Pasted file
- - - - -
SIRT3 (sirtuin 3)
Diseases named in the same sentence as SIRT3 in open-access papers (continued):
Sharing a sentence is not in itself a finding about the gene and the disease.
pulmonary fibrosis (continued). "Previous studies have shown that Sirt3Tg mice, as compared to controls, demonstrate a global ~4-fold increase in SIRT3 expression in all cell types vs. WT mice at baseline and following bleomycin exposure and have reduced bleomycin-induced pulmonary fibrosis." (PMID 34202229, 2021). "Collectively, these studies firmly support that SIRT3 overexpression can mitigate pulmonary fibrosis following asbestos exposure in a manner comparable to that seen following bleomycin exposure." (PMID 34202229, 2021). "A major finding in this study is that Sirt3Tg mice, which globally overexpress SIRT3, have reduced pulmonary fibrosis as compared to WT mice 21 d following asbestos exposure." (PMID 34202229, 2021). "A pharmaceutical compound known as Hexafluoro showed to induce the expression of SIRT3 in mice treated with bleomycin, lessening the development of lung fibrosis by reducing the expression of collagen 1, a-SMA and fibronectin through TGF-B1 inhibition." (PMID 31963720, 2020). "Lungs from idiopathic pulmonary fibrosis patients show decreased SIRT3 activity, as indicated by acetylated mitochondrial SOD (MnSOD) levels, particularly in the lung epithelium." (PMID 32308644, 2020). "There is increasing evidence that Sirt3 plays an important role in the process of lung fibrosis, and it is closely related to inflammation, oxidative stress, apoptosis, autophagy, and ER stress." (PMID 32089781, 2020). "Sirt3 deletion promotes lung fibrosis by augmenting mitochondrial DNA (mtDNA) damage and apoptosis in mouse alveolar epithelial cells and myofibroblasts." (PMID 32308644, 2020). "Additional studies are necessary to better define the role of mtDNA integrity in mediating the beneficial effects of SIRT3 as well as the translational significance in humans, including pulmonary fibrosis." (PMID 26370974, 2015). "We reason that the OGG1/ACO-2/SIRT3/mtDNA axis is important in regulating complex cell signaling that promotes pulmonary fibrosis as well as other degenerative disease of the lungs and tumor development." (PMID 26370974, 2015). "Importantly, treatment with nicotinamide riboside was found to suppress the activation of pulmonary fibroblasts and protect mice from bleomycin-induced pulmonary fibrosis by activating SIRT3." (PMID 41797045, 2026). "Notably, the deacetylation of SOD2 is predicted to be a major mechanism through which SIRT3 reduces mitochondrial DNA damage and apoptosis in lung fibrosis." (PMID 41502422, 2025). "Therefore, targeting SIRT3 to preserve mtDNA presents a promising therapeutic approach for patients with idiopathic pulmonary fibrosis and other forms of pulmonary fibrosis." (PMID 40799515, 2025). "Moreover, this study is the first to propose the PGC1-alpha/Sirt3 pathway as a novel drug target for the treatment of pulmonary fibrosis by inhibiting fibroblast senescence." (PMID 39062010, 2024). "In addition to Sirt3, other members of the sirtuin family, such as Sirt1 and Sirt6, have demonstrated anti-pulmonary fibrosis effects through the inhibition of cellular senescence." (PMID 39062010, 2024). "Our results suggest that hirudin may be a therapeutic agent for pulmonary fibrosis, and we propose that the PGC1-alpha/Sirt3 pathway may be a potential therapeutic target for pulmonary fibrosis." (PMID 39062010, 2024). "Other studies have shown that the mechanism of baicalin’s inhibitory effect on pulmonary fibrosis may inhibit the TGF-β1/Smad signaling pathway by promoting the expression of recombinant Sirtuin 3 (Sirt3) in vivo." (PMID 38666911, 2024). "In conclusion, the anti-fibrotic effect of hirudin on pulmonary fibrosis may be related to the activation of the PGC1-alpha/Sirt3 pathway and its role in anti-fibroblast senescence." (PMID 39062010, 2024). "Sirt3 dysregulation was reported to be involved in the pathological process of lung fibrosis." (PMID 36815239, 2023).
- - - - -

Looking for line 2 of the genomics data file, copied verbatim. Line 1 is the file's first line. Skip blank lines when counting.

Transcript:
Diseases named in the same sentence as SIRT3 in open-access papers (continued):